Q: What do you like to do in your spare time when you are not handling the business of owning a gallery?
A: "When I use to have spare time, now I just sleep because I am just too tired. When I used to have spare time, I love visiting galleries, exhibitions, watching movies and travelling; although I already travel a lot for work. I used to also have a band, a jazz band in which I used to sing in, but this was all back when I had spare time."
Q: What type of art do you like?
"I am most attracted to work of material- I love beautiful things. One part of the human being that we don’t highlight enough the capacity to transform material into art, turn something very raw and unpolished into something very beautiful. I love the work and craftsmanship of artisans and fine craft and of course African art. I am also learning to have an appreciation for contemporary art but most importantly, what I love about art is the story that it tells. I want to look at an art piece and really feel connected and understand the story behind the artist behind the piece of art, that is what touches me."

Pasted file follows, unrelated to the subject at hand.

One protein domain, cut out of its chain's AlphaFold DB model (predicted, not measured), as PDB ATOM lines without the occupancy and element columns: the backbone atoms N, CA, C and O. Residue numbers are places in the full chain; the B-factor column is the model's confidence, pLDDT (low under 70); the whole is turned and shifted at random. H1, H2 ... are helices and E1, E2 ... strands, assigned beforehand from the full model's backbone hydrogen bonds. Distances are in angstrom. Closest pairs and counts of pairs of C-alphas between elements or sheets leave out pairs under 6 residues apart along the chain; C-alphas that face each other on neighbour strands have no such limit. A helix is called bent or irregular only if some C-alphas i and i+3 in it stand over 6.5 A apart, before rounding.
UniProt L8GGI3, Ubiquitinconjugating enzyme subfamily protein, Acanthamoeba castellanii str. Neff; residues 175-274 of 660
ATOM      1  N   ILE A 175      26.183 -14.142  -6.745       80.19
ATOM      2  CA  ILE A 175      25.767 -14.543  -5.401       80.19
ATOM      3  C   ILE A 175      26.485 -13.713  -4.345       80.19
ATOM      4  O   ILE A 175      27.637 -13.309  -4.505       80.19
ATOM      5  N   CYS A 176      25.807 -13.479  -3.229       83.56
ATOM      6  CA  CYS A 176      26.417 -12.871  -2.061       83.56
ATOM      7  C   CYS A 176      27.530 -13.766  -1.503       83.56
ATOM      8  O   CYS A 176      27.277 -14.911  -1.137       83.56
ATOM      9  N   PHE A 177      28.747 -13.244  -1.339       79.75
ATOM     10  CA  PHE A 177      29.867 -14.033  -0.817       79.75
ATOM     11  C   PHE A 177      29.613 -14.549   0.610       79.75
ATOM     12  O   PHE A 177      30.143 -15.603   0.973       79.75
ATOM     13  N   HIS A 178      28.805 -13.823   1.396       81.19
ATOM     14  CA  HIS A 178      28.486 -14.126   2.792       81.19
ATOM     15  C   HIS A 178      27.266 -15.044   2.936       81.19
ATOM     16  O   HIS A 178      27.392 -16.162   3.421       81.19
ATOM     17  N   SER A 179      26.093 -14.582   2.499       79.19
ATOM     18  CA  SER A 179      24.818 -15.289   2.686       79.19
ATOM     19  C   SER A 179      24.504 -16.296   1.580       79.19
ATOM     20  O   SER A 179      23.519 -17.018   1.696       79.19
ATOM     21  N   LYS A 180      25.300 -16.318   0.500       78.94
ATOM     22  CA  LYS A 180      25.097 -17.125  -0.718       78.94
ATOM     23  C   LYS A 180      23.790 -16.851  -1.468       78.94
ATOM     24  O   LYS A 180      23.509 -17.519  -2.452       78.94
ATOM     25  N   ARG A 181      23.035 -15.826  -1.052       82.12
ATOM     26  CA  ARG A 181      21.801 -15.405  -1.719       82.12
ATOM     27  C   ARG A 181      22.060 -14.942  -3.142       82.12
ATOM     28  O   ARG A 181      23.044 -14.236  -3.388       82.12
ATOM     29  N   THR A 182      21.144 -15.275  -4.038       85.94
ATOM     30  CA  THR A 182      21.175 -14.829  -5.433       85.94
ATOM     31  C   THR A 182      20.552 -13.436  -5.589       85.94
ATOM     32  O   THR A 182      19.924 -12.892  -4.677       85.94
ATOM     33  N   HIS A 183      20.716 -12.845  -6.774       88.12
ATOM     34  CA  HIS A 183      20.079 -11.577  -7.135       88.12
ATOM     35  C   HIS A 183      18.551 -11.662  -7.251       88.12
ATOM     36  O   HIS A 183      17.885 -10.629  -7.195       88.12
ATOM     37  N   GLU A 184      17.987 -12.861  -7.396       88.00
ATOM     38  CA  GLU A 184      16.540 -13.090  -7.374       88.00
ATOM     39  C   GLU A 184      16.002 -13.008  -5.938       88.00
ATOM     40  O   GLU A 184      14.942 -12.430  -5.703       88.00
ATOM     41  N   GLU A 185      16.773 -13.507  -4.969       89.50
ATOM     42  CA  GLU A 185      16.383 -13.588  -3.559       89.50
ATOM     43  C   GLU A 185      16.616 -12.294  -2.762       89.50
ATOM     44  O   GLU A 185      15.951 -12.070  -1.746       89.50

Q: What is the most fulfilling part about what you do?
"To see that every action even if it may seem insignificant at the time can actually impact somebody’s life. I am very strict on the way I see things and it’s a very satisfying feeling knowing that someone can take something from what I say even if it may seem a bit harsh at the time and later on be able to see the value in what they took away from it and how my advise has positively helped them in their endeavours."
Q: What is the most challenging part about what you do?
"Trying to change people’s mind-set in how they perceive African fashion and art. I want them to be able to expand and evolve their perception to understand that African craftsmanship is not just unique, but something of value that can be luxury as well."
Q: What advice would you give someone trying to do what you do?
"Be authentic, don’t follow the crowd, bring your voice, do what seems good from your standpoint, be innovative and bring something new to the table. Every body has something very significant to offer, so don’t be afraid to go for it."
Photo Sources: Jeune Afrique, WANACorp, Sortia Paris, Facebook, Timeout, Nelly Wandji.